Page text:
LRU with LinkedHashMap

A day or so ago I saw the Twitter post 246 LRU Cache from LinkedHashMap by Dr. Heinz M. Kabutz. What called my attention was that a few weeks ago I was reading a paper on caching and spent some time (and generated some posts) on the subject LFU Cache I, LFU Cache II and LFU Cache III.

Based on the post by Heinz I wrote some code in Java 8 that generates the following output:

5
3 Three
9 Nine
1 One
6 Six
8 Eight

main <<< N: 5
main <<< i: 3 s ==>Three<==
main <<< i: 9 s ==>Nine<==
main <<< i: 1 s ==>One<==
main <<< i: 6 s ==>Six<==
main <<< i: 8 s ==>Eight<==
main <<< map: {3=Three, 9=Nine, 1=One, 6=Six, 8=Eight}
main <<< map.get(1) ==>One<==
main <<< map: {3=Three, 9=Nine, 6=Six, 8=Eight, 1=One}

removeEldestEntry <<< size(): 1 maxEntries: 5
removeEldestEntry <<< size(): 2 maxEntries: 5
removeEldestEntry <<< size(): 3 maxEntries: 5
removeEldestEntry <<< size(): 4 maxEntries: 5
removeEldestEntry <<< size(): 5 maxEntries: 5
removeEldestEntry <<< size(): 6 maxEntries: 5
removeEldestEntry <<< size(): 6 maxEntries: 5
removeEldestEntry <<< size(): 6 maxEntries: 5
removeEldestEntry <<< size(): 6 maxEntries: 5
removeEldestEntry <<< size(): 6 maxEntries: 5
main <<< cache: {5=some text, 6=some text, 7=some text, 8=some text, 9=some text}
main <<< cache: {5=some text, 6=some text, 8=some text, 9=some text, 7=some text}
removeEldestEntry <<< size(): 6 maxEntries: 5
main <<< cache: {6=some text, 8=some text, 9=some text, 7=some text, 10=Ten}

The code takes as input a count of key – value pair entries. The actual pairs follow. The code displays the entries as they are being received and then entered into a LinkedHashMap data structure which is instantiated with an accessCode set to true. You can read more about it on Class LinkedHashMap<K,V>. Of interest is the description of the accessCode parameter and the removeEldestEntry() method of the class.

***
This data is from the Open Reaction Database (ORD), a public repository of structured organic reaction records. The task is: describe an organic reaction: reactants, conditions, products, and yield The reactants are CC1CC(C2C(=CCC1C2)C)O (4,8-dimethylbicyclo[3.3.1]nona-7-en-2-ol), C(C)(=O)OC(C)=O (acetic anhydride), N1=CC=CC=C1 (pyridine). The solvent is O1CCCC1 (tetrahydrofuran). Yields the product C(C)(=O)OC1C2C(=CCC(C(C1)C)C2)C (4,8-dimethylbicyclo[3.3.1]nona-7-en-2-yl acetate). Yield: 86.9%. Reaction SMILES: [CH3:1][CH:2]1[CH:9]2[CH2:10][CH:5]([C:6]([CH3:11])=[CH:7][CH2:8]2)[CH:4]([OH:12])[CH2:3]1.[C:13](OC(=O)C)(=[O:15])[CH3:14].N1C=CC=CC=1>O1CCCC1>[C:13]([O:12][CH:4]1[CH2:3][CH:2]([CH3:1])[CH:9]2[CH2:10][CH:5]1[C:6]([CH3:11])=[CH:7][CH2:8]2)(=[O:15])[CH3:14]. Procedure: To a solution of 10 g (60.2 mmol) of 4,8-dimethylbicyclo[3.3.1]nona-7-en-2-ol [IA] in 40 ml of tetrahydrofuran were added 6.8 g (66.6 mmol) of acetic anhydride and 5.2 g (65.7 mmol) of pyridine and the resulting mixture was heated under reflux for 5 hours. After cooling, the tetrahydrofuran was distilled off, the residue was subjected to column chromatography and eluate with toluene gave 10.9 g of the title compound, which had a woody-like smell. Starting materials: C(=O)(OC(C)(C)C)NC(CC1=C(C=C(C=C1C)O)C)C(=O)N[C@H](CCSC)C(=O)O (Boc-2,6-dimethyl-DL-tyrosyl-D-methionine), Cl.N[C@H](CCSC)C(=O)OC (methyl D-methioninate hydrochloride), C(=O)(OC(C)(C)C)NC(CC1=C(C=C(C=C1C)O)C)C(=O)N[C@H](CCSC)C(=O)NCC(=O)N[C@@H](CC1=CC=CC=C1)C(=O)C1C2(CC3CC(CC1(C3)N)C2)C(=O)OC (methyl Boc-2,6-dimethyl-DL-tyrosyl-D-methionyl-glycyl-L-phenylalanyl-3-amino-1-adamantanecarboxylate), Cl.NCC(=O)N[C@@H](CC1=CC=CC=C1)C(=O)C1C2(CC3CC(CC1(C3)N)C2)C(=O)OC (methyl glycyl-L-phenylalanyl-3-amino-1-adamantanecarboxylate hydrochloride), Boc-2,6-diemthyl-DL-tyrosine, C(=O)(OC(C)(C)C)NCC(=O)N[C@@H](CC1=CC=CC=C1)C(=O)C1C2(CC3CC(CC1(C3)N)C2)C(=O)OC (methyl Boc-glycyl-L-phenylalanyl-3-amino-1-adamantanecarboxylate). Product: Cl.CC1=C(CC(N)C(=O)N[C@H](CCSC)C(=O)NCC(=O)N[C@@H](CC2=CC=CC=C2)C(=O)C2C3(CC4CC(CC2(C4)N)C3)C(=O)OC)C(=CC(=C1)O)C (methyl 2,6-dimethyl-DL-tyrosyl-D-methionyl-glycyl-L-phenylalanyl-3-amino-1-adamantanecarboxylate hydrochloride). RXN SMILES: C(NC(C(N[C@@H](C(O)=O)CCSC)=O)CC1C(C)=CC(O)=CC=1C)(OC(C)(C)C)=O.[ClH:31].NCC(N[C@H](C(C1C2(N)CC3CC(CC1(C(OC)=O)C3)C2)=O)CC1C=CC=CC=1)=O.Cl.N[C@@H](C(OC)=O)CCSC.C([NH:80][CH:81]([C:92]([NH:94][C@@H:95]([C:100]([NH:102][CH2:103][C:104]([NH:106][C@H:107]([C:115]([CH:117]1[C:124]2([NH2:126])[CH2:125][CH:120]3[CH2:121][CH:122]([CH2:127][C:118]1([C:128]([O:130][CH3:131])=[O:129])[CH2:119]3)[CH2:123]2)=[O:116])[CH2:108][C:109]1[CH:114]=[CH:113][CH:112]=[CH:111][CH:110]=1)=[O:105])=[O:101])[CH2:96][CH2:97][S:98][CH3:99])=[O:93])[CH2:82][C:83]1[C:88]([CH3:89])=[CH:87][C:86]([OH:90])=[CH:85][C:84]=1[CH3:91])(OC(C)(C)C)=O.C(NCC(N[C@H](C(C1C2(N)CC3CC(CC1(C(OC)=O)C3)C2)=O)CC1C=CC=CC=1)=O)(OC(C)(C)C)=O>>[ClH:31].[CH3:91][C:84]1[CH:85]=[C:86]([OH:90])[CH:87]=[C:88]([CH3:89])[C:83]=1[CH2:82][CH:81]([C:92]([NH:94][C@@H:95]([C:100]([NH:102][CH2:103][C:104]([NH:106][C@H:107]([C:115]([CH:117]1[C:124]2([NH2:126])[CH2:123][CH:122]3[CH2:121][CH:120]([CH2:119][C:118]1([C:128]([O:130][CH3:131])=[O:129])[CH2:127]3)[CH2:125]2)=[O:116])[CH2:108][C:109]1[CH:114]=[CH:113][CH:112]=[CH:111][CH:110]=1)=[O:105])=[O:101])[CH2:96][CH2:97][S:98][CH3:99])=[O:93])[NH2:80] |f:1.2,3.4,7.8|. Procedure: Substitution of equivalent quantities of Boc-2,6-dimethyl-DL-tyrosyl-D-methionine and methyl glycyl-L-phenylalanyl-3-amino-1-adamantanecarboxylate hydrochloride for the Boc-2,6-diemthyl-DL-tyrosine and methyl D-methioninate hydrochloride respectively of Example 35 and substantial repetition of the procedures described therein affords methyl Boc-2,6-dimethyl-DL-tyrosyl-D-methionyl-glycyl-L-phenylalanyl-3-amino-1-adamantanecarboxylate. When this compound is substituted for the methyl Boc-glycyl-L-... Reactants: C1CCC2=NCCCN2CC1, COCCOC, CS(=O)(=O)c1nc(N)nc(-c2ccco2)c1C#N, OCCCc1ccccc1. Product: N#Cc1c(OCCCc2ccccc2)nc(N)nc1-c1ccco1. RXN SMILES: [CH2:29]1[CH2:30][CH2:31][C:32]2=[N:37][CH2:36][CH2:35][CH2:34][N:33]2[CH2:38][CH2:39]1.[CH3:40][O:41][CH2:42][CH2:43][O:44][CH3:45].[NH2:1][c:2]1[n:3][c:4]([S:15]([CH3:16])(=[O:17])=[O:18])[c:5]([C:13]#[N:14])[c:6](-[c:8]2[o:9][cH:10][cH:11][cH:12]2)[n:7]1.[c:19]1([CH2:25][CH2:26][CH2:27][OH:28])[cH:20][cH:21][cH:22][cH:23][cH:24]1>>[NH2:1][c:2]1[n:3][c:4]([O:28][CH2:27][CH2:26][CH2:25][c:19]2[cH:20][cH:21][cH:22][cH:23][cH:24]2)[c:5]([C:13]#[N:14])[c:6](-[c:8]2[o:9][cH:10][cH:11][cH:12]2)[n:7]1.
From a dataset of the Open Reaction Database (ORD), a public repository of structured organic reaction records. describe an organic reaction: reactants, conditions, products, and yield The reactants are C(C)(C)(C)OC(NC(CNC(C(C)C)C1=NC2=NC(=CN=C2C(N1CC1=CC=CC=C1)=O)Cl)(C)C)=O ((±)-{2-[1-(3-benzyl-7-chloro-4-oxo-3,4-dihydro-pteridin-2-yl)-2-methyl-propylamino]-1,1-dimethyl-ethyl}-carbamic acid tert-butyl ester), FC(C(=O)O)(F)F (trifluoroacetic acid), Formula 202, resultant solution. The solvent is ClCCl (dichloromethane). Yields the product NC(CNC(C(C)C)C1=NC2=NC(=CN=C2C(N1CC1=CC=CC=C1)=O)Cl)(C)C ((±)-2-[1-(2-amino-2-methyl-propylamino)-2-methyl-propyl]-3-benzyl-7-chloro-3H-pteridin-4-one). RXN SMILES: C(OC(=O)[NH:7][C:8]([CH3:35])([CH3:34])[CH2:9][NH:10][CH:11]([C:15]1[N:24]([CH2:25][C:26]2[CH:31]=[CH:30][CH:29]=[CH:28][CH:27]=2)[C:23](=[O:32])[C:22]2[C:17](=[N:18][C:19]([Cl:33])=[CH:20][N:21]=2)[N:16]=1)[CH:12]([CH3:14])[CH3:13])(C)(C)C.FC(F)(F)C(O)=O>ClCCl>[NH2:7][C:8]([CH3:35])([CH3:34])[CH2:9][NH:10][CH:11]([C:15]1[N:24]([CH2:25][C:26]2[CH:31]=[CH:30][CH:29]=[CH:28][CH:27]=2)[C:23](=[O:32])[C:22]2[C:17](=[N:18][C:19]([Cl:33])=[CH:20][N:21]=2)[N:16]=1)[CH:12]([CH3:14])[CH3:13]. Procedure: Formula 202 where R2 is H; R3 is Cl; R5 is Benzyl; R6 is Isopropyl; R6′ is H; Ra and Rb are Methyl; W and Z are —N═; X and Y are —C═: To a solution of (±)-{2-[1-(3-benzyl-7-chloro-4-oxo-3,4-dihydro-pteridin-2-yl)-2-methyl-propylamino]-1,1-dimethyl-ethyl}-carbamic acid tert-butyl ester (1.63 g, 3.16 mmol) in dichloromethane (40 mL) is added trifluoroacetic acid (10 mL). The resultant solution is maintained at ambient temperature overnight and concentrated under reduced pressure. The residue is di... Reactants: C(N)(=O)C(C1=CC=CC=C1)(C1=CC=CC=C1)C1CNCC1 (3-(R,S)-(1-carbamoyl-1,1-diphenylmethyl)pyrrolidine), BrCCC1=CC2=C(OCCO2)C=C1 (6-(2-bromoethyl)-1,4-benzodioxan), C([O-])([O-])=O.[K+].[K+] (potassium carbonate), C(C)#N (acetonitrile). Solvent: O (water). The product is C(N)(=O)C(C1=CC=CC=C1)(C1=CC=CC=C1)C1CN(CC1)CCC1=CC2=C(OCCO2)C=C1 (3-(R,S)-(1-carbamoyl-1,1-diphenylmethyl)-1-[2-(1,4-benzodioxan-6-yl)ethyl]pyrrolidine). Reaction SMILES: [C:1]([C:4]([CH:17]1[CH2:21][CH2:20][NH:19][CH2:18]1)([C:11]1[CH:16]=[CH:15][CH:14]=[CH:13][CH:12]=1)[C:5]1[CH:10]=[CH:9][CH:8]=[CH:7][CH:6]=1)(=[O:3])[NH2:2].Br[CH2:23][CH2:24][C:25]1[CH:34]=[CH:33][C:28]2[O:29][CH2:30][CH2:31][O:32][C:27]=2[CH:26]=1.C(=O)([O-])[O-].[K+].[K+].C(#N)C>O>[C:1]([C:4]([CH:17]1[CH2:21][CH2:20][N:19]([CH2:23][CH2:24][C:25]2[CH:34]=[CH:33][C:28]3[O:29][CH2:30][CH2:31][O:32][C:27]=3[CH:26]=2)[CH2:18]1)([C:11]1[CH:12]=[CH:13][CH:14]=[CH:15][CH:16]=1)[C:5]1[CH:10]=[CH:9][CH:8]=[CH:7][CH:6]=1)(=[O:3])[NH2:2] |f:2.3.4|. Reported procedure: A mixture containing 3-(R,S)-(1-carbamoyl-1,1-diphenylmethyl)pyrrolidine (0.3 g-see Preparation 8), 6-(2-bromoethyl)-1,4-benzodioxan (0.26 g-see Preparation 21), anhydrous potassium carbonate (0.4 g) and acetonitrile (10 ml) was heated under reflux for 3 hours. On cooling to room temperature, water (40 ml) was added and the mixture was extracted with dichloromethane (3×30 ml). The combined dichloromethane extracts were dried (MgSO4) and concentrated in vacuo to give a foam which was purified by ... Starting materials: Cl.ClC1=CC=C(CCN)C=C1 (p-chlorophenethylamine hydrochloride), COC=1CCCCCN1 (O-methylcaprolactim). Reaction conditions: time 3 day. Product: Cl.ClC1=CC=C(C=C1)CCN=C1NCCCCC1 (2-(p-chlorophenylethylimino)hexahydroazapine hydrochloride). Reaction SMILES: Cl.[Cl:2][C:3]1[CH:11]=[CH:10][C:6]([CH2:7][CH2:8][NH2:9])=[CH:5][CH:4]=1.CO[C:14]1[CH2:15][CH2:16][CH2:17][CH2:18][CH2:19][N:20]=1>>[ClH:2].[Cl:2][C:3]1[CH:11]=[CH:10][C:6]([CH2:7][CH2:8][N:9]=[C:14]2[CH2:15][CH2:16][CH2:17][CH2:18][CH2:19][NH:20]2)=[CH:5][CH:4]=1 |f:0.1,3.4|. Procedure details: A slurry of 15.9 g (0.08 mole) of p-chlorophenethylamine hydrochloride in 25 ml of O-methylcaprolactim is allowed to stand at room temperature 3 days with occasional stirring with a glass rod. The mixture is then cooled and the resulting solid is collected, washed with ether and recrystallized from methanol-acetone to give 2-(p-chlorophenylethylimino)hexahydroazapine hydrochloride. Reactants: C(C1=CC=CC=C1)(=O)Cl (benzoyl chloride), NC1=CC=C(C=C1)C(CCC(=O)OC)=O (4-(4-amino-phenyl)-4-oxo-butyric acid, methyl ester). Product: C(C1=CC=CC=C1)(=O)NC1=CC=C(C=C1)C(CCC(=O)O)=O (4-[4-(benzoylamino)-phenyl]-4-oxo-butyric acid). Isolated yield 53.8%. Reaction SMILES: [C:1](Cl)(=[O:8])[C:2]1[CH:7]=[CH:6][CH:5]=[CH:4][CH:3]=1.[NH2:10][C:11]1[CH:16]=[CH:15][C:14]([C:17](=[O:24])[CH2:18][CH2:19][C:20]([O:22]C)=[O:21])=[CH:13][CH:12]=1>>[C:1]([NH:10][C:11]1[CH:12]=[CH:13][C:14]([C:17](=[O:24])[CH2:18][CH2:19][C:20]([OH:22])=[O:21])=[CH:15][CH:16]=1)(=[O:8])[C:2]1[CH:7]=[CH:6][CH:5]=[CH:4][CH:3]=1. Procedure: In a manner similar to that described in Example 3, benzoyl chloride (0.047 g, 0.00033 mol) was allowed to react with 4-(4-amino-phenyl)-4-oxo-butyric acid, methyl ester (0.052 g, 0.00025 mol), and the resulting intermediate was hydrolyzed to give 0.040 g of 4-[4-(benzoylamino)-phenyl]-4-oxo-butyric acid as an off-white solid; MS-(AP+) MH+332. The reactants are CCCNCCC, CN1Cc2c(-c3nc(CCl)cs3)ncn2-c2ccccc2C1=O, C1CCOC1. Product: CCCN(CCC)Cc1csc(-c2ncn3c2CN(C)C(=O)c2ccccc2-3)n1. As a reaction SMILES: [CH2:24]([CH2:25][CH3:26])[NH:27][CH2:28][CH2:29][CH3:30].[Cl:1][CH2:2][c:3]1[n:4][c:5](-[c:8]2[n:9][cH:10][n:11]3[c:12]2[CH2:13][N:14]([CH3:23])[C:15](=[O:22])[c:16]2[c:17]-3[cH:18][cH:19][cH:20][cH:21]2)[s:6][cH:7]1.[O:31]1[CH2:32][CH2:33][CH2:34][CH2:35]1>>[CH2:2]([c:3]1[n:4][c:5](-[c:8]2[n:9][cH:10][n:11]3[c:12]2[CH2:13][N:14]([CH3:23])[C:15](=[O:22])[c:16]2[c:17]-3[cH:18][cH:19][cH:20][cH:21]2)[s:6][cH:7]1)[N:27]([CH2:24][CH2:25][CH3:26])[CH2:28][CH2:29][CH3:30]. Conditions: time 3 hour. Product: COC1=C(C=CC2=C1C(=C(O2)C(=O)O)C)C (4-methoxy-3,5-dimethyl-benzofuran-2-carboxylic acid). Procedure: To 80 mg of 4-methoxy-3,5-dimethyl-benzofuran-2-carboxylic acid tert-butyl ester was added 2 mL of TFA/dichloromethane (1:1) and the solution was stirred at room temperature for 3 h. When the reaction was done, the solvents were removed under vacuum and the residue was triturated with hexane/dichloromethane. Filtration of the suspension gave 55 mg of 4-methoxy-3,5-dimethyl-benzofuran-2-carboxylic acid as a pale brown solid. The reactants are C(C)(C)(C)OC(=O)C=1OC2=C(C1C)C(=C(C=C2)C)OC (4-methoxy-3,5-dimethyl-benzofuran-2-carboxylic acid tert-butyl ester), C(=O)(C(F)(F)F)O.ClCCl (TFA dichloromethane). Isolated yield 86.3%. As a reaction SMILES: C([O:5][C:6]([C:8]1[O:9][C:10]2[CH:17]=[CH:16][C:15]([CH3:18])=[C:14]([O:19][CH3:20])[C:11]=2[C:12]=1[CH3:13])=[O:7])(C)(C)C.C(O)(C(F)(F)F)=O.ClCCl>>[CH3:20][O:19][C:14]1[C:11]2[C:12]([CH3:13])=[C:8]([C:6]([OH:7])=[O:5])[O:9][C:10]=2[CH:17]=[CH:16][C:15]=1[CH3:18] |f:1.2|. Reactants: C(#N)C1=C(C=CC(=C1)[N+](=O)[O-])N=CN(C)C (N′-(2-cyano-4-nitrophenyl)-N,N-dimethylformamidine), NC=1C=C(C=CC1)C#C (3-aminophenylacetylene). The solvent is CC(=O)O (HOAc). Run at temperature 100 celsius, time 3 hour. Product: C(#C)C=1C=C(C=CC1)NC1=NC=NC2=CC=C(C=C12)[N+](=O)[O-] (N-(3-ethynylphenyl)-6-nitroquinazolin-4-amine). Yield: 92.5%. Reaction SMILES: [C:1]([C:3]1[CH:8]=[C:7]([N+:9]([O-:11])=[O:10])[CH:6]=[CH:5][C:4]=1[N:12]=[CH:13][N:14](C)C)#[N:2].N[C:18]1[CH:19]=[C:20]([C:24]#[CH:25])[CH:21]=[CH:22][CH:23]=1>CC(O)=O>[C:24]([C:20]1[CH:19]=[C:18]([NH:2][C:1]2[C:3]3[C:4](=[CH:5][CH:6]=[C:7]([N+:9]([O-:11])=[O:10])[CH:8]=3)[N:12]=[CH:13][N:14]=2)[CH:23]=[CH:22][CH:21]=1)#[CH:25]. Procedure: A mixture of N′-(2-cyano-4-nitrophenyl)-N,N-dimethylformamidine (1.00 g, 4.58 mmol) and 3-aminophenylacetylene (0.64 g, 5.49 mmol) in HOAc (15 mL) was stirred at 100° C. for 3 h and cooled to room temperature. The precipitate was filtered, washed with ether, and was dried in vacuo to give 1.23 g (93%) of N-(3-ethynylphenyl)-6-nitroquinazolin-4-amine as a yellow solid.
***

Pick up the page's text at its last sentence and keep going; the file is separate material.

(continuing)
The code for the LFUCache class that follows is almost identical to the one generated by Heinz on his post:

package canessa.john.lru;

import java.util.LinkedHashMap;
import java.util.Map;

public class LRUCache<K, V> extends LinkedHashMap<K, V> {

	/**
	 * 
	 */
	private final int	maxEntries;
	
	/**
	 * 
	 */
	private static final int	DEFAULT_INITIAL_CAPACITY	= 20;
	private static final float	DEFAULT_LOAD_FACTOR			= 0.75f;
	
	/**
	 * Constructor
	 */
	public LRUCache(int initialCapacity, float loadFactor, int maxEntries) {
		super(initialCapacity, loadFactor, true);
		this.maxEntries = maxEntries;
	}
	
	/**
	 * Constructor
	 */
	public LRUCache(int initialCapacity, int maxEntries) {
		this(initialCapacity, DEFAULT_LOAD_FACTOR, maxEntries);
	}
	
	/**
	 * Constructor
	 */
	public LRUCache(int maxEntries) {
		this(DEFAULT_INITIAL_CAPACITY, maxEntries);
	}
	
	/**
	 * Returns true if this map should remove its eldest entry.
	 * This method may be overridden to impose a policy for removing stale
	 * mappings automatically when new mappings are added to the map.
	 */
	protected boolean removeEldestEntry(Map.Entry<K, V> eldest) {